Gerard Visiting Associate Professor of International and Public Affairs and Africana Studies
Geri Augusto is a visiting associate professor of International & Public Affairs and Africana Studies, a faculty associate at Brown’s Center for the Study of Slavery and Justice (CSSJ), and also teaches in the Science and Society Program. A Watson Faculty Fellow, Augusto is currently part of Watson's Brazil Initiative, and also serves on the working group for Brown’s new Native American and Indigenous Studies (NAIS) program. Augusto earned her BA in economics from Howard University, MPA from Harvard Kennedy School and Ed.D. from George Washington University. Her chief interest is in how knowledge gets created and practiced in contexts where there is human difference without equality. Other interests include higher education, indigenous knowledges and science, technology and innovation policies in the Global South; radical black transnationalism; and how visuality, orality and new digital media resonate in the creative expressions, knowledge-making practices, and social movements of Afro-descendant and indigenous communities.
Between 2009 and 2014, Augusto co-convened three successive Critical Global Humanities Institutes of the Brown International Advanced Research Institutes (BIARI), as well as co-convened two editions of the engineering and society BIARI, Connections and Flows: Water Energy and Digital Information. From 1994 to 2002, Augusto taught public administration and public policy full-time at the Harvard Kennedy School.
In Brazil, she is currently a member of the scholarly collective Traduzindo no Atlantico Negro (Translating in the Black Atlantic) based at the Federal University of Bahia-UFBA, supervises several post-graduate students there in African diasporic literatures and translation studies, and collaborates with the Salvador-based Steve Biko Cultural and Educational Institute. At the Biko Institute, Augusto helped establish and taught in the Kwetu Leadership Institute for black and women's social movements in the northeast region of Brazil. She has also taught several short courses at the Center for Study of Afro- and Indigenous Peoples-CEPAIA at the State University of Bahia-UNEB, and is part of the working group at UNEB awarded funding under Brazil’s Abdias Nascimento Academic Development Program for the humanities. As a Fulbright Scholar in Brazil 2013-2014, Augusto researched how some quilombola (maroon) communities and institutions in Bahia state are using, thinking about, and resignifying new digital media, and she continues to collaborate with the Escola das Águas of the Artisanal Fisher Movement (MPP-Bahia) in Bahia state.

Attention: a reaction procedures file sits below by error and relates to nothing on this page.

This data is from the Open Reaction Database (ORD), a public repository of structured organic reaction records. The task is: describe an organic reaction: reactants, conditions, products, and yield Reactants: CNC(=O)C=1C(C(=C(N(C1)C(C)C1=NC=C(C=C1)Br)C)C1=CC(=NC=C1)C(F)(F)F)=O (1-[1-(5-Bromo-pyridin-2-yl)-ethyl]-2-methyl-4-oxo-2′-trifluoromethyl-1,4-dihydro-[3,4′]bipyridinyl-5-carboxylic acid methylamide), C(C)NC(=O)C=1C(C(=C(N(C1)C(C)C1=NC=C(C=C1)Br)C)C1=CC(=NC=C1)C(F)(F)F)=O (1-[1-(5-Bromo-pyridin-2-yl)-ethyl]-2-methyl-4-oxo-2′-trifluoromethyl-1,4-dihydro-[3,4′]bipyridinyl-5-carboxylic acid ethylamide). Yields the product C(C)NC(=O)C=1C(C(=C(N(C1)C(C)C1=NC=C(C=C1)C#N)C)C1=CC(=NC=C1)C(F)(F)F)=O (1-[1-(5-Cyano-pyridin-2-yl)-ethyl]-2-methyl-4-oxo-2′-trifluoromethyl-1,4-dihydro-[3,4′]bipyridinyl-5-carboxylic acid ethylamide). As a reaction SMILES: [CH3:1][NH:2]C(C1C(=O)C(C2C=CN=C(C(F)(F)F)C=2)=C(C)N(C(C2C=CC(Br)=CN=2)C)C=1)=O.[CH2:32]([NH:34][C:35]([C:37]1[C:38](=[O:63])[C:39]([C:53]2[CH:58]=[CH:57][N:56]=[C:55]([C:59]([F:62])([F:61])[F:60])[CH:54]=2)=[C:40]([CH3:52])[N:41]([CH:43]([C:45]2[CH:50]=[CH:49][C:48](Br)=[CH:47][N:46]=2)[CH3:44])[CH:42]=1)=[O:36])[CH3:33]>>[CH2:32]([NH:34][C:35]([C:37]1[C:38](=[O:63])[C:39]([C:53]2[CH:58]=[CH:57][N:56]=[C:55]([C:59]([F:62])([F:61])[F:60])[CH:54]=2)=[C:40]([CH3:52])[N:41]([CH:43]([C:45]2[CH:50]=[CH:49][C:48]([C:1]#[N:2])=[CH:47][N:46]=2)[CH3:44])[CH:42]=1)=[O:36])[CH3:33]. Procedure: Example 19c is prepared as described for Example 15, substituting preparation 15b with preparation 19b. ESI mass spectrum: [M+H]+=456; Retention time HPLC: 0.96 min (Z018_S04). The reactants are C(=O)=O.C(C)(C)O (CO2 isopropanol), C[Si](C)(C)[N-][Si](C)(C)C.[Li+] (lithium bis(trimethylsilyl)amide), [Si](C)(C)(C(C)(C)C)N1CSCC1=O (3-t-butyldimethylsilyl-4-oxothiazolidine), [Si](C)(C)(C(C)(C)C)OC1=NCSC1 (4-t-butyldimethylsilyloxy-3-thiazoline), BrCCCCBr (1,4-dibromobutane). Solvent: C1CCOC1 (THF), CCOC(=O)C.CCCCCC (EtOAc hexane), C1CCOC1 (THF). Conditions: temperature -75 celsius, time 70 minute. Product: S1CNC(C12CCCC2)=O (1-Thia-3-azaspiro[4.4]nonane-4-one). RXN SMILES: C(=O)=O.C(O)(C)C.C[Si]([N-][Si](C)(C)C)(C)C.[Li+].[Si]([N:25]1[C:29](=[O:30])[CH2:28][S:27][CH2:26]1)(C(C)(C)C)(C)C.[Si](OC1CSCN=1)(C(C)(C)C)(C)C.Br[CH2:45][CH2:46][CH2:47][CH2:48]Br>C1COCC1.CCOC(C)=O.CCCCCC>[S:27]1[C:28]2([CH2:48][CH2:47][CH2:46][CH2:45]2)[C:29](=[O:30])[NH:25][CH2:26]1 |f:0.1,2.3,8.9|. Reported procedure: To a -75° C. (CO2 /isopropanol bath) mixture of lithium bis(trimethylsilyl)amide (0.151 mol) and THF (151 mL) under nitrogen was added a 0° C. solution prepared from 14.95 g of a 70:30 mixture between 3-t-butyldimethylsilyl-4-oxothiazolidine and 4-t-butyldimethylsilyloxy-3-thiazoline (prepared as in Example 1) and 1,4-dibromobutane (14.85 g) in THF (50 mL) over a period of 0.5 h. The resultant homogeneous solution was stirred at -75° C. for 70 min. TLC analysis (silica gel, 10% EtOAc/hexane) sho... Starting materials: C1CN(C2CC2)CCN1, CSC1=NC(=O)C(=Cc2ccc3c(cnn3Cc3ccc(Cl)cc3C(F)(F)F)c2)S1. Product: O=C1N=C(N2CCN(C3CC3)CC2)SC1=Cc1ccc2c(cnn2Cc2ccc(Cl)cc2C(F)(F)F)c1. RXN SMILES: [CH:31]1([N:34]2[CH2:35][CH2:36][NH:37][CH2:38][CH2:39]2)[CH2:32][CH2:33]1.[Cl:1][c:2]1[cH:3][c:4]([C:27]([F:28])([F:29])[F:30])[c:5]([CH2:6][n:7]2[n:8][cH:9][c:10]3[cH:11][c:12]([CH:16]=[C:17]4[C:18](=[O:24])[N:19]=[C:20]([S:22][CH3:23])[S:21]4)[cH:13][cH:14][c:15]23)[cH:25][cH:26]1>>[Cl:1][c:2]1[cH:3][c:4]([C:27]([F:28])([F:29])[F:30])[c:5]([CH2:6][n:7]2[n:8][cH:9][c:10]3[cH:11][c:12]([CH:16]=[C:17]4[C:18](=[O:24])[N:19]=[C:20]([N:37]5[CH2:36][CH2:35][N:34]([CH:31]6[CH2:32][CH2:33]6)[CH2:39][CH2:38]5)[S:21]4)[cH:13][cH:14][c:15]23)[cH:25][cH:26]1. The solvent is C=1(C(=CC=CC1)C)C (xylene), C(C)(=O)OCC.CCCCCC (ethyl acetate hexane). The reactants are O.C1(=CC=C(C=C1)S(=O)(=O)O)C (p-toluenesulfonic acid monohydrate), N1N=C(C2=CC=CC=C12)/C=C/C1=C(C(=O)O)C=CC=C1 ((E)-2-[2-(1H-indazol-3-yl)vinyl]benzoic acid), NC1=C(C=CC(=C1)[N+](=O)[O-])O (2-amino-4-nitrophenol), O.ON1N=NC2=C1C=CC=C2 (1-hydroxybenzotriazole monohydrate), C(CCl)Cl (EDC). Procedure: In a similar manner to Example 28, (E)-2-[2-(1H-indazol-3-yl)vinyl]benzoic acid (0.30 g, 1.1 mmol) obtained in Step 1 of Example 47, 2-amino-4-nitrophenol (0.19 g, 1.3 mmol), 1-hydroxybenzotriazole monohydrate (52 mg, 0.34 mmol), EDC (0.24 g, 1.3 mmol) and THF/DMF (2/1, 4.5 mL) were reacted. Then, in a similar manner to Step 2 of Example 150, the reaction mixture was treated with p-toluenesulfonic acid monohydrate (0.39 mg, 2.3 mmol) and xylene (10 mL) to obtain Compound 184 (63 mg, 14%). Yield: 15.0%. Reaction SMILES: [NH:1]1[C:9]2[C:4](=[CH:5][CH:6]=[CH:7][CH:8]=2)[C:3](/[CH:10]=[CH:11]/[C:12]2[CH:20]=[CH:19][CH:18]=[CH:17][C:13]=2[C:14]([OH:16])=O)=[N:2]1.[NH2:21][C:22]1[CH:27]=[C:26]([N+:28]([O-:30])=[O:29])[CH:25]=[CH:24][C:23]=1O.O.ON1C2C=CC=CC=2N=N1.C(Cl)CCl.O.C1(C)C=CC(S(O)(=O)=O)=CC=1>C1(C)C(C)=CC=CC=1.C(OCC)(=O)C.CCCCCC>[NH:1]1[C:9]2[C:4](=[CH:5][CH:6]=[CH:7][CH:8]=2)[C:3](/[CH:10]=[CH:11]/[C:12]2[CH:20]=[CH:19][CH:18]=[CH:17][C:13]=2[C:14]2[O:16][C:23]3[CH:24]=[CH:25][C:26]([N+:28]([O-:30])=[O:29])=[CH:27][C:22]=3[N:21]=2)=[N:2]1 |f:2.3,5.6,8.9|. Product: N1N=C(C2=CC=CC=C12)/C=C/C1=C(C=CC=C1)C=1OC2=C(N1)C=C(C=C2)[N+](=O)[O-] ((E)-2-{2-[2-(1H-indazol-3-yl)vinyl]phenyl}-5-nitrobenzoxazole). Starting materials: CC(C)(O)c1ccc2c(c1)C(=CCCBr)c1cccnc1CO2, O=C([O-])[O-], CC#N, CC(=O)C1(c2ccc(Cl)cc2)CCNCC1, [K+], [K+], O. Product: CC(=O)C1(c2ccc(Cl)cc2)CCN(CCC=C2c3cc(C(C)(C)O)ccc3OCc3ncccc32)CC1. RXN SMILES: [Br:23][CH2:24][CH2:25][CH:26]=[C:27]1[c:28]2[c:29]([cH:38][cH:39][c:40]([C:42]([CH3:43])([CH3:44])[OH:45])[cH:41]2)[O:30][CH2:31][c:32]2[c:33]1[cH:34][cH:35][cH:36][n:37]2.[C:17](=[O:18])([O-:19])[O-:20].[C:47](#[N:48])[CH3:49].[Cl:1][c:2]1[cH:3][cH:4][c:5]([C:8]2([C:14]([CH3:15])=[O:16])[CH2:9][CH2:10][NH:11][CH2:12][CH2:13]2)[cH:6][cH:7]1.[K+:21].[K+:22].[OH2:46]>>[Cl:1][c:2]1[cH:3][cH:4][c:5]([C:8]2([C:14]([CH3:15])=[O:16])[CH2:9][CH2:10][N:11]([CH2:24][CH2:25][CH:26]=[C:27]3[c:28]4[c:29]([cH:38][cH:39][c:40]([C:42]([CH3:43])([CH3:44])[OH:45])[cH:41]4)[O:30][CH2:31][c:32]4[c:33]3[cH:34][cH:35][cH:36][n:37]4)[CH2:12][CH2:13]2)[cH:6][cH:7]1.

Augusto is also on the board of the Student Nonviolent Coordinating Committee (SNCC) Legacy Project, as well as on the editorial board for the new SNCC Digital Gateway, in partnership with Duke University (www.snccdigital.org ). Within this project, she has a particular interest in how the US southern freedom struggle/civil rights organization influenced international policy and affairs in the 1960s and 1970s.
As part of her ongoing work on on indigenous and subjugated knowledges, Augusto has created several research-based visual essays. These include a seed assemblage and symbolic slave garden at the Center for the Study of Slavery and Justice at Brown; an exhibition on the Caribbean gardens of the enslaved in Miami; and a mixed-media assemblage imagining the tension between Rhode Island-made “negro cloth” and the beliefs and practices of the enslaved, exhibited at the University of Rhode Island.
From 1973 to 1991, Augusto worked in southern Africa as a book editor (Tanzania) and as a project economist and technical editor for the Southern African Development Community-SADC Energy Sector Technical Unit in Angola. She also worked as a Portuguese/English translator for a variety of ministerial, Frontline states, and United Nations meetings in southern Africa and Europe. Since 1994, Augusto has collaborated on numerous public policy projects in the South African science and technology, higher education, and indigenous knowledge sectors, including the National Commission of Higher Education; the System-wide Review of Science, Engineering and Technology Institutions; and the First National Workshop on Indigenous Knowledge Systems. Her latest South African collaborations include teaching in a new doctoral summer school for higher education instituted by the University of the Western Cape and Edouardo Mondlane University (Mozambique), and working with colleagues at the University of Johannesburg on a new portal for study of Indigenous Knowledges.